<aap> <tasklist> <currenttask> ... </currenttask> </tasklist> </aap>
<!-- NOT THIS--> <aap> <tasksettings> <aamod_modulename> <!-- .. --> </aamod_modulename> </tasksettings> <aap>
Both syntaxes work, but it is easier to change the name of a module in the former syntax because only the .xml filename must be changed, and not the .xml code itself.
Each module comprises two files: a Matlab (.m) file containing the code, and an XML wrapper (.xml). By default, these two files have the same name apart from their suffix (e.g., aamod_realign.m and aamod_realign.xml).
The XML wrapper file contains:
- basic descriptors for a module, such as the domain over which it should be executed (once-per-study, once-per-subject or once-per session)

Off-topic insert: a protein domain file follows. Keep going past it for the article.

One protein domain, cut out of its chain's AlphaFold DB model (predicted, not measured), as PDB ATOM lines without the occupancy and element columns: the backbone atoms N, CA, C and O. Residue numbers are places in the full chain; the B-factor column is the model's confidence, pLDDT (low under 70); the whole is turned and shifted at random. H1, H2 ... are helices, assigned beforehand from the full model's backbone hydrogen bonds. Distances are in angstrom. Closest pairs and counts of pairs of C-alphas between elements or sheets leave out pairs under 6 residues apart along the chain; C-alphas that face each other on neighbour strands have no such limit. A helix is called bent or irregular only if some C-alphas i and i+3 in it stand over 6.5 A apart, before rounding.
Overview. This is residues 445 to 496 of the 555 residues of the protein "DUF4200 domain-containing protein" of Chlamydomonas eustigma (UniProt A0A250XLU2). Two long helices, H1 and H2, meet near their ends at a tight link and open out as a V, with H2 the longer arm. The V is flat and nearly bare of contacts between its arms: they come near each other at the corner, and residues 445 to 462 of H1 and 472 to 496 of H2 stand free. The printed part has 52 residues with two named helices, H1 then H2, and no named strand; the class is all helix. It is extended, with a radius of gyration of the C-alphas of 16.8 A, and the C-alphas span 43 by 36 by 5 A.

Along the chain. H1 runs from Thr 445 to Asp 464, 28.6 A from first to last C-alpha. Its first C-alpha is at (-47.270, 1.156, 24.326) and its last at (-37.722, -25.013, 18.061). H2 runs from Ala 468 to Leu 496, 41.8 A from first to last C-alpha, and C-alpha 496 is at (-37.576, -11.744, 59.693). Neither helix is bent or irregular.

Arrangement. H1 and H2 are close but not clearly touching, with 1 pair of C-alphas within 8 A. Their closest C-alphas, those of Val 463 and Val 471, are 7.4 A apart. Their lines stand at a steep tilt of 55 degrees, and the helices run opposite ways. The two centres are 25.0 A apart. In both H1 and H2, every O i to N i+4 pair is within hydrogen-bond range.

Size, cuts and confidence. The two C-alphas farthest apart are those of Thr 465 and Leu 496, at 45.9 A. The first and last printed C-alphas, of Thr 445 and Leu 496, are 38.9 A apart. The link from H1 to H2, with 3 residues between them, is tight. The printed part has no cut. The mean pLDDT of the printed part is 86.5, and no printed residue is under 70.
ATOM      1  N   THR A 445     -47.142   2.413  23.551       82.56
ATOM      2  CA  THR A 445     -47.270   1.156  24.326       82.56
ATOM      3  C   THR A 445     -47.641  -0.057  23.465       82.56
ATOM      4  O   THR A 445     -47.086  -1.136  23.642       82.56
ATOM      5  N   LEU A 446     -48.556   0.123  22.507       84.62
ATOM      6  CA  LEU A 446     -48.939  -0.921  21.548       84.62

- the input and output streams for the module
- any settings the module can take [optional]
An example with all of these parts is the file aamod_norm_write_meanepi.xml:
<aap> <tasklist> <currenttask domain='subject' mfile_alias='aamod_norm_write' desc='SPM normalisation write (stream mean EPI)' modality='MRI'> <qsub> <timeBase>0.1</timeBase> <memoryBase>0.2</memoryBase> </qsub> <permanenceofoutput>2</permanenceofoutput> <session>1</session> <inputstreams> <stream>normalisation_seg_sn</stream> <stream>meanepi</stream> </inputstreams> <outputstreams> <stream>meanepi</stream> </outputstreams> </currenttask> </tasklist> </aap>
Note the optional mfile_alias=’xxx’ attribute, which specifies the mfile that should be used to execute the code.
The code for an example recipe, from aap_tasklist_typical_fmri.xml is shown below. Items can be added to the end of any recipe in your user script with the aas_addtask command, or you may copy and modify the .xml tasklist to fit your particular analysis.